Every family is made up of stories worth keeping. Maybe you are fascinated by hearing about your grandfather’s birth during a Dust Bowl sandstorm, or maybe you love hearing your grandmother talk about the life lessons she learned from her own mother before electricity became an available amenity. Whatever keeps you interested, those stories are worth saving because they are the backbone of your family. But preserving family history can be a complicated endeavor. Photographs, letters, and journals are excellent sources of first-hand information about generations past, but they are also some of the most delicate. If you want a way to preserve your family history for generations to come, it is time for a new solution.
Protecting First-Hand Sources
Any first-hand information you have about your family history is immensely valuable. Those photos, letters, journals, and even newspaper clippings can offer a glimpse into what life was like a hundred years ago or more. Those items are a helpful way to see what was important to your ancestors and which events may have shaped decisions that changed the family. If you want to know how your family came to be the way it is, look to the past.
The problem, of course, is that most of those things genealogists look at like a gold mine are incredibly perishable. Not only do you have to take precautions against mold, dust, and moisture damage, but even handling those items too much can cause irrevocable damage. One of the hardest parts of balancing genealogical research is wanting to analyze each bit of information you have without accidentally destroying it. The TerraSlate team has a solution for you: waterproof paper.
Preserving Valuable Documents
The primary rule of protecting old documents is to handle them as little as possible. In order to truly protect them, they need to be stored in archival-quality folders and storage boxes somewhere with temperate temperatures and low humidity. The less you take those old documents out of their protective layers, the longer they are likely to last. But how does that help you when it’s time to dig a bit deeper into your genealogy projects? A good way to minimize how often you need to pull out the actual, physical items is to scan everything and print them on waterproof paper.
We suggest this for a couple of reasons. One, scanning technology has reached the point that you can easily capture a true representation of those important family documents. Taking the time to scan everything means you can keep digital copies at hand for your genealogical research without actually handling the delicate documents over and over. Scan them once at a high resolution then store the originals safely in archival-quality protection so the originals can last longer. Of course, the caveat here is that light is another big cause for concern when it comes to protecting old paper-based items, so you will want to have care when scanning each document.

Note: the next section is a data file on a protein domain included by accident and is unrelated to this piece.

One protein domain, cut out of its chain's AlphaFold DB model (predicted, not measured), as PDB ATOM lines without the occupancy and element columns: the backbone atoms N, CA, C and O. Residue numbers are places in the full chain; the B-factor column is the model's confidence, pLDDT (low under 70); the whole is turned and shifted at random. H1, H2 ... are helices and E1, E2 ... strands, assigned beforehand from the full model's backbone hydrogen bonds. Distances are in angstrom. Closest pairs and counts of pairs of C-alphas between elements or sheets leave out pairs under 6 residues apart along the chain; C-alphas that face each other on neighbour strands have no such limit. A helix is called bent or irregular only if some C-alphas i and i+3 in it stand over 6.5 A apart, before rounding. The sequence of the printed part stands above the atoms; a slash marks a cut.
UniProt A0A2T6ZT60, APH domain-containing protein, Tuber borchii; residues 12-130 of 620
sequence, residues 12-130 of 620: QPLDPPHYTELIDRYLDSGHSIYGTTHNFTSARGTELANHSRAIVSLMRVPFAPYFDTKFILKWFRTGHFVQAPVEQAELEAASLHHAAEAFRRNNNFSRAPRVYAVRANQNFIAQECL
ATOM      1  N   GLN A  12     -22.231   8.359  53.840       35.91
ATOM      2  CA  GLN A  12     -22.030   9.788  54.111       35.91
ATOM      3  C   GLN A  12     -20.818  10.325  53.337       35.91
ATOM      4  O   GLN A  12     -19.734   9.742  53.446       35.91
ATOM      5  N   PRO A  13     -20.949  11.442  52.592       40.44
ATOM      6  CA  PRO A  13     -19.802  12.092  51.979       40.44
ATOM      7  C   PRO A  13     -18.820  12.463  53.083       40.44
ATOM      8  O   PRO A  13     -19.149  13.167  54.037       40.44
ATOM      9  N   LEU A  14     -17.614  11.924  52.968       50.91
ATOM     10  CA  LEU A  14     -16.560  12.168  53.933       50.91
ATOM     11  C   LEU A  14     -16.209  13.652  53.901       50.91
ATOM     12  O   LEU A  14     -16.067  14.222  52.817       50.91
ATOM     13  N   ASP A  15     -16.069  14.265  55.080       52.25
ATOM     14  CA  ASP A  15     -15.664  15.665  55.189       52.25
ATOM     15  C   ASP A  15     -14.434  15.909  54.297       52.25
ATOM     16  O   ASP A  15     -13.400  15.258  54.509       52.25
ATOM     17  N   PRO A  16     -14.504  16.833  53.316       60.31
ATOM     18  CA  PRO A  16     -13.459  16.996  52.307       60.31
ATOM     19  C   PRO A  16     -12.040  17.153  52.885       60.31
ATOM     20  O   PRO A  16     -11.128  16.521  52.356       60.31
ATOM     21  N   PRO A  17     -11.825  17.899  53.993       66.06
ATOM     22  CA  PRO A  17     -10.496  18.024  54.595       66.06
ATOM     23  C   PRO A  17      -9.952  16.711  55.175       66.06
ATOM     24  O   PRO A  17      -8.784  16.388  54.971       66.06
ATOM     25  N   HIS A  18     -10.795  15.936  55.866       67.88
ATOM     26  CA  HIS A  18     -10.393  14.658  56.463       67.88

The second part of our suggestion, to print your family documents on waterproof paper is for both fun and function. TerraSlate waterproof paper is not just impervious to liquids, it is also rip-proof and color-tight without lamination. This means that you can print high-quality, detailed, full-color images with pretty much any standard home printer. There’s no need to go to a professional printer to have duplicates made of your important family documents. Our waterproof paper means you can keep a version of your family history easily accessible without ruining the originals. The duplicates can be printed clear enough — and even blown up to a larger size, depending on the resolution of your scans — that you can make out the details without needing to reference the original documents so you can get your genealogy work done.
Just Say No To Lamination
The key to our waterproof paper is we help you avoid lamination and preserve your family history properly. Printing clear, fade-resistant images on our waterproof printer paper means you can have versions of each document to reference and show off. And, unlike lamination, you can easily cut out specific shapes without ruining the integrity of the waterproofing. The heat of lamination can damage your documents rather than protect them, and if anything happens to make the lamination bubble or separate your documents may be unsalvageable. Instead, grab a ream or two of TerraSlate waterproof paper, scan everything, and print durable, clear copies.